Sublime Photography

Looking at some my photos here in HADONG South Korea, sublime.

What is sublime photography?

The first question at hand is what is sublime photography, what makes it sublime etc.? First and foremost, I think a sublime photo is effortlessly beautiful, has a lot of curves and squiggly lines in it, arabesque composition etc.
Also, to me a sublime photo is black and white monochrome. Grain, contrast. The best way to do this is use a digital camera which has a built-in JPEG setting that allows you to add maximum grain and contrast. For example I really actually like the grain simulation in my Panasonic Lumix G9 camera, maybe even the green effect is even more beautiful than the Ricoh GR 3 and GR 3X.

Wabi sabi aesthetics

Why grain? I believe that grain makes a photo beautiful because in terms of aesthetics, images which are too clean and perfect and sanitized lack dynamism. For example, just shooting a typical iPhone photo with HDR enabled in color mode, default mode, with all of the highlights and shadows true to life, typically speaking the photos are not that interesting. Why? We disdain the normal and every day and the real. Instead I think what we like is the hyperreal the surreal etc.

For example, the reason why I find Kyoto Japan to be one of the most beautiful places on planet earth is because of the wabi sabi aesthetics; the beautiful wear and tear and patina. Also what makes Japanese aesthetics so unique and interesting is that because they are an island and were sequestered from the rest of the world for so long, they were actually able to build their own unique system of aesthetics. For example even though I really love Korea, I think the downside of Korea and Korean aesthetics is that they did not have enough time to develop it; too much time being invaded by Japan, China, and now America etc.

How do we make sublime photos?

First and foremost, I think you must develop your taste and aesthetic preferences for your photos. The difficulty that a lot of photographers have, especially young photographers (it doesn’t matter your age, just assuming that you’re starting off) is that they don’t really know what they like.

Also the difficulty is that in terms of aesthetic taste, so much of aesthetics is tyranny; those in power and those on top try to superimpose their aesthetic taste and preferences to you in a tyrannatical matter.

For example, it seems that the current art world in photography had this preference for what I call “emo” medium format or large format film photography. Essentially photos with high definition and resolution in medium format or large format film photos, and whatever you photograph needs to be boring, plain, and emo.

There also seems to be a trend towards both the photographer and the subject of being disinterested, “objective“, and unattached.

I personally find this approach to not only be boring, but also weak and anemic. It’s like eating nothing but kale and lentils for the rest of your life, not even salt or garlic or pepper allowed.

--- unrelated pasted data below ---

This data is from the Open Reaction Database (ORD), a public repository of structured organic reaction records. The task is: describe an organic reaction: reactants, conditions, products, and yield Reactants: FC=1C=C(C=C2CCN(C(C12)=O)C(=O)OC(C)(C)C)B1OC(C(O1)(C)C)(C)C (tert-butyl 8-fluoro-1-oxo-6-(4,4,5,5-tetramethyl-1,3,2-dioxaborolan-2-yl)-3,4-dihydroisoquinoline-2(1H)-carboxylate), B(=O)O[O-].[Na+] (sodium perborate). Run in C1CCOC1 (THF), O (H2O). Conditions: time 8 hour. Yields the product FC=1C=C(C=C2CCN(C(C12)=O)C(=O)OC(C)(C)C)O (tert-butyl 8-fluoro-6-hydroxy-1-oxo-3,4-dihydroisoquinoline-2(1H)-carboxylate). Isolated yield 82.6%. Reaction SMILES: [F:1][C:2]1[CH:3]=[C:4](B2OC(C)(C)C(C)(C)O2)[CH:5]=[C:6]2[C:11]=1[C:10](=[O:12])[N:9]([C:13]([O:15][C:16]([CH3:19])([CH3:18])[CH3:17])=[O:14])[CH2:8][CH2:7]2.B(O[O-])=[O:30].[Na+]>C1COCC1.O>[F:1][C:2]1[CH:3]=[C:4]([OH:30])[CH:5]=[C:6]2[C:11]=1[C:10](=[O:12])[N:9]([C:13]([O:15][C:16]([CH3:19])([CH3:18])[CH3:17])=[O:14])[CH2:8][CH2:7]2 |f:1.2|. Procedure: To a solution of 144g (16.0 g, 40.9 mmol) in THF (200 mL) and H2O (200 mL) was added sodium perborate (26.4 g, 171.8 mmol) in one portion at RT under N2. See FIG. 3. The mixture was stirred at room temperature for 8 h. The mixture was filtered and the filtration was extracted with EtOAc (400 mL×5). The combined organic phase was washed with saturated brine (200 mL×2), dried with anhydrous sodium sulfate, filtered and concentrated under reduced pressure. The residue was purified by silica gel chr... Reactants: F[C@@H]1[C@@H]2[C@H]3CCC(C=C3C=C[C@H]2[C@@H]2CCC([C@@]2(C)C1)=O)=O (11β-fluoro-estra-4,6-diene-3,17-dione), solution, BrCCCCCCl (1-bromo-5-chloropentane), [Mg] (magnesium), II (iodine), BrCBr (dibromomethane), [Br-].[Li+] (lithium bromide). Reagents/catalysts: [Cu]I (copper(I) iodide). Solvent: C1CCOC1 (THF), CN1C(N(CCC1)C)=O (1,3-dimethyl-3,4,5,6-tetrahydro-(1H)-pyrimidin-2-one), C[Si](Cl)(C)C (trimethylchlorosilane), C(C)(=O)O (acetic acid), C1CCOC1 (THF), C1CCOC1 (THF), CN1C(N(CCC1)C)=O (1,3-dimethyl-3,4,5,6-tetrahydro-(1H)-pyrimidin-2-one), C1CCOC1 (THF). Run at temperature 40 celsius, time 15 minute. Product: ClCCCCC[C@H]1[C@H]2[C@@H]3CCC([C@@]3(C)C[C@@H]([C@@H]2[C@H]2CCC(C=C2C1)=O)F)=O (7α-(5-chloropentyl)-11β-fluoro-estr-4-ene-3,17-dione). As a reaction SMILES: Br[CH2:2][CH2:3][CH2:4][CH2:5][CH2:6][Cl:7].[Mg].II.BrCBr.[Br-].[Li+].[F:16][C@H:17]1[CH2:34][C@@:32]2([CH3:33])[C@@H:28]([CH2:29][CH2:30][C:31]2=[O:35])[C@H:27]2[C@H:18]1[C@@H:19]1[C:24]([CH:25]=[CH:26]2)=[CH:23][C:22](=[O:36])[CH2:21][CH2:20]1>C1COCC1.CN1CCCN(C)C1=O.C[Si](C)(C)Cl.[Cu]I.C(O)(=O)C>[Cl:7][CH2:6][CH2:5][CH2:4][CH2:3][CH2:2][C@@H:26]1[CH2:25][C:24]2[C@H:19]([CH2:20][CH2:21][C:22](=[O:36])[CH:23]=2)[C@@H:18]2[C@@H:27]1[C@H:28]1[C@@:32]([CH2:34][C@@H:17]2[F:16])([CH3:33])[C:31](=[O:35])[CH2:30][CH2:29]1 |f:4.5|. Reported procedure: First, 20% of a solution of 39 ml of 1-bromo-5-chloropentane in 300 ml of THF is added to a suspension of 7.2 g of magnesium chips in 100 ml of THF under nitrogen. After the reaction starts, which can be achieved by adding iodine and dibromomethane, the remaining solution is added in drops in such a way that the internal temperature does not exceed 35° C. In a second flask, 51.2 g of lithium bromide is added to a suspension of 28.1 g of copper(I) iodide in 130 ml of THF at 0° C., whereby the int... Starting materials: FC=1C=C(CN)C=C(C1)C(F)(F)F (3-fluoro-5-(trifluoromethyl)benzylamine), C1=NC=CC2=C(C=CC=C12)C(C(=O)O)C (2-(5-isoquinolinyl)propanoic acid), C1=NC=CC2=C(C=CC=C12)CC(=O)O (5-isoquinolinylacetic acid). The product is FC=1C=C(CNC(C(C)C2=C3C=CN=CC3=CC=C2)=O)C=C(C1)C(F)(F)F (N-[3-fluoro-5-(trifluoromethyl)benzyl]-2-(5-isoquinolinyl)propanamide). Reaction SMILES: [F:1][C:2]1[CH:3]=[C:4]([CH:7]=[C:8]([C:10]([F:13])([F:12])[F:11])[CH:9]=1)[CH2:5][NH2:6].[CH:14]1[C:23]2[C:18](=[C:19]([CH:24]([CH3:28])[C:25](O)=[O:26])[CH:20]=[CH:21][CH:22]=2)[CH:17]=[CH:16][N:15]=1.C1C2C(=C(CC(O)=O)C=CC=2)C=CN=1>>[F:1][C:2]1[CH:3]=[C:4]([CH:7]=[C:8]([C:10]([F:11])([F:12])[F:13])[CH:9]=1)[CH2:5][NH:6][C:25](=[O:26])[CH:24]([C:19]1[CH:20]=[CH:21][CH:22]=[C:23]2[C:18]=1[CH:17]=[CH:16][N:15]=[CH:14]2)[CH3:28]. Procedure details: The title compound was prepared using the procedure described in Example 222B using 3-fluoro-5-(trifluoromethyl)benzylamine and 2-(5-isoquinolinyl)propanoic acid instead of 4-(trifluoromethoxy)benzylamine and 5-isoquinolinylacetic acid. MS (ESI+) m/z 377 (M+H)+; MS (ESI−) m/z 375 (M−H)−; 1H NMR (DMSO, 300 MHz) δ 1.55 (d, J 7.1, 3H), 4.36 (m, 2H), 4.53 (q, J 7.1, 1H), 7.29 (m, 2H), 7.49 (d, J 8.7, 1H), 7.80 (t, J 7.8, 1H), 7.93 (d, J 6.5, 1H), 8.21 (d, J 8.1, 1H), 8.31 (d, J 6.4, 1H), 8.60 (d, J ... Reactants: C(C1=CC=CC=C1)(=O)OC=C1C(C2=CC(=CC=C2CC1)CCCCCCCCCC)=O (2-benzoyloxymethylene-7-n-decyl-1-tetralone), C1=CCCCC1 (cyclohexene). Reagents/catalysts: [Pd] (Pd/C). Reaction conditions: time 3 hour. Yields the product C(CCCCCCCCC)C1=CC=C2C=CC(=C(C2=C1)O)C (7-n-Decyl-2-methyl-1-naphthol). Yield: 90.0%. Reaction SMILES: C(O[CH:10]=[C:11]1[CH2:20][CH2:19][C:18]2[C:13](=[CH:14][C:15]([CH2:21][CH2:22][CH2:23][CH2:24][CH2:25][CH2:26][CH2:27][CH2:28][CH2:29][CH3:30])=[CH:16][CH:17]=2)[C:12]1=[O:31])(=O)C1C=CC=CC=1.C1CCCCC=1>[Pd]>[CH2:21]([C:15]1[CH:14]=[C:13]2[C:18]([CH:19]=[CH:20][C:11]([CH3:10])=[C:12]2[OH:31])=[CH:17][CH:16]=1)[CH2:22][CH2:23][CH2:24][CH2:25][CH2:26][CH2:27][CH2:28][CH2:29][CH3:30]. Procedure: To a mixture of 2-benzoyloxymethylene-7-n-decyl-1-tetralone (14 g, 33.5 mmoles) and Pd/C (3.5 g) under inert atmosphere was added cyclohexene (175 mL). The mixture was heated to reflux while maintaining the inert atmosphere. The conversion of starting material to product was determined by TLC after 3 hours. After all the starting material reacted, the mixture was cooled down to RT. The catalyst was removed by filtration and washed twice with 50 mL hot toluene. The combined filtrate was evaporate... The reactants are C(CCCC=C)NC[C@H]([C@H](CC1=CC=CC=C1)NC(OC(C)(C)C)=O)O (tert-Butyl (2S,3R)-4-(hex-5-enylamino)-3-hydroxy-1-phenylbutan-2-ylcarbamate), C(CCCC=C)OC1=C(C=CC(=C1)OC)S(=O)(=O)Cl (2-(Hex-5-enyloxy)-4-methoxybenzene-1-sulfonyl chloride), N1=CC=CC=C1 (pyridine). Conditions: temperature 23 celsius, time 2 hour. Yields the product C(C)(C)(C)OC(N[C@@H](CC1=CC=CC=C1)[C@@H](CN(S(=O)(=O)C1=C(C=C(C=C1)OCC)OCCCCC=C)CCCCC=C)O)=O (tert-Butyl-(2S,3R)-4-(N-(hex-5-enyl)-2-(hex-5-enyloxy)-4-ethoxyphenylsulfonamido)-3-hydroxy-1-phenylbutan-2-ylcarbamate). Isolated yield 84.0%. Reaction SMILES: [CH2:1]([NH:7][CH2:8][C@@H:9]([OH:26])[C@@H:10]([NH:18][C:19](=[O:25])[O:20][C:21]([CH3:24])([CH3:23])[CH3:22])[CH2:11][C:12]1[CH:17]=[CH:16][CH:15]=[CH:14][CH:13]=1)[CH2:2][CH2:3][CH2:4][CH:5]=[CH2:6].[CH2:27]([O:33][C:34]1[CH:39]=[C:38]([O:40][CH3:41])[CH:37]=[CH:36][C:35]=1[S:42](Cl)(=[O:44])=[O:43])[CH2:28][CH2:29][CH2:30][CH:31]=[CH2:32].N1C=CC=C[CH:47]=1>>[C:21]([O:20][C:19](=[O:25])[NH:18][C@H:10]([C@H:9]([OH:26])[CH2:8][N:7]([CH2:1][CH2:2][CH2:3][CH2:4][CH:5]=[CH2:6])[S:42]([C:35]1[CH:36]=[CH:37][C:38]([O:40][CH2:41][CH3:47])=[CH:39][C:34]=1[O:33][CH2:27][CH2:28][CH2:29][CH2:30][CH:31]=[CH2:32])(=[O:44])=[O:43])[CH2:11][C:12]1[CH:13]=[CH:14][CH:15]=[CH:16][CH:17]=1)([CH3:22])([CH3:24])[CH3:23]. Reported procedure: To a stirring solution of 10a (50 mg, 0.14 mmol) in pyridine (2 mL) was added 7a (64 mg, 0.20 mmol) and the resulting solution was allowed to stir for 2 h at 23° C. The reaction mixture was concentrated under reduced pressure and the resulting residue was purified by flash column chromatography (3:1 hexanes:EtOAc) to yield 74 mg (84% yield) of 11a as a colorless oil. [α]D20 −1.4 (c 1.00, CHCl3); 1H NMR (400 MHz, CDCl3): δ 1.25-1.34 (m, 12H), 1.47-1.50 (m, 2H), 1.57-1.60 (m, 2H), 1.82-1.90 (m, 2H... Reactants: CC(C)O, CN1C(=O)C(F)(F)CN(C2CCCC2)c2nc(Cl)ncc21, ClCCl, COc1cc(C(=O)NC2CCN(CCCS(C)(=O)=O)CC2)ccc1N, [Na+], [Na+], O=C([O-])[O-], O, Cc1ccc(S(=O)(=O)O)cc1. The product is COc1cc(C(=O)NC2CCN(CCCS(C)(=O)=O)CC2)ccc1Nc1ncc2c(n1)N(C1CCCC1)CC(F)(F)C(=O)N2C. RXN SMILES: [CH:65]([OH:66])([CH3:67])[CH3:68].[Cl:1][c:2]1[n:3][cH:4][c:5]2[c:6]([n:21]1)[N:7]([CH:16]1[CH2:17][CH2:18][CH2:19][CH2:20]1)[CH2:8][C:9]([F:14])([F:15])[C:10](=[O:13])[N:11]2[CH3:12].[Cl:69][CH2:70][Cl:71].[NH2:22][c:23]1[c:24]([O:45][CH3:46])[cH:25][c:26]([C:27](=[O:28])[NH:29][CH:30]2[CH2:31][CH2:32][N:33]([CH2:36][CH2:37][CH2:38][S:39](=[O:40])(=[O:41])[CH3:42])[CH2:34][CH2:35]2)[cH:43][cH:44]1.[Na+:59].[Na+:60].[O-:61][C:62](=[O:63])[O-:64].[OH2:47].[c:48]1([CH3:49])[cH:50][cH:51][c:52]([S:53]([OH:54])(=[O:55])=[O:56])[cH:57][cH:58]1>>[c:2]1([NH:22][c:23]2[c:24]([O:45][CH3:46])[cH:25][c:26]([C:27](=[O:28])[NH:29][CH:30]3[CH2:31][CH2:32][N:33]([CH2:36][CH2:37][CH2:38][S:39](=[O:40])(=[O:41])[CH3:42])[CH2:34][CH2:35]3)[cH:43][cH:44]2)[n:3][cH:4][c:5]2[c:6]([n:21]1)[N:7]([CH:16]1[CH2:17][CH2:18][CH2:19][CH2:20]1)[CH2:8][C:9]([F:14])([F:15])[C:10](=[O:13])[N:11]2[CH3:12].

More robust, stronger and more powerful approaches

I also have a personal theory that the physiology of the photographer also affects and influences the photos that they make.

For example, if you are sad, depressed, weak, pale and anemic, lacking exposure to natural light, certainly the photos you produce will also be the same.

Let us just take a good hard look at the modern day photographer. Who are they and what do they look like? First and foremost they don’t seem to exercise, hit the gym, and also they do not eat enough red meat. Their aesthetic preferences generally tends towards the past; they prefer vinyl records, flannel, the old and musty. The hilarious irony is that they believe film photography to be supreme, yet they always seem to have the newest iPhone Pro and spend waaay too much time on Instagram and social media. The simple heuristic:

Trust no photographer on Instagram.

The path

First, ascertain your aesthetic preferences, and pursue your own aesthetic ideals of beauty.

Second, do it digitally. Why? Fewer obstacles, and things to get in your way. I still have around 50 rules of Kodak portra 400 undeveloped and 20 rolls of Kodak Triax 400 I have yet developed, I doubt that I’ll actually ever have time to develop it.

It isn’t necessarily “excuses“ which get in our way; simply, most of us lack time. Even me, as a full-time self-employed individual, even I barely have enough time to keep up with my photography in terms of reviewing my photos uploading them selecting them etc.

Actually one entrepreneurial idea I got is creating some sort of app or program which can look through your whole photo library, and automatically select your best ones. This would be such a great idea because once again, if you have a backlog of 5000 photos, how will you ever have the chance an opportunity to review it all?

Studying the masters then killing them

My personal aesthetic is a combination of Henri Cartier Bresson, Richard Avedon, Joseph Koudelka, and Daido Moriyama.

I love black and white, high grain high contrast etc.

The reason why I love the static is that it is hard, strong, enforced. Also a pragmatic thing as well is that it simplifies scenes and things and people, makes them more dark and mysterious etc. In fact like a good movie, there must always be some sort of element of uncertainty and mystery.

Seek sublime

Seek sublime at an EK EXPERIENCE:

  1. October 14, 2024: CONQUER THR STREETS OF PHILLY

Never stop learning:

  1. Masters
  2. Books
  3. Dropbox link to all free PDF EBOOKS >
  4. Contact Sheets by ERIC KIM
  5. Black and white photos by ERIC KIM

Also when in doubt,

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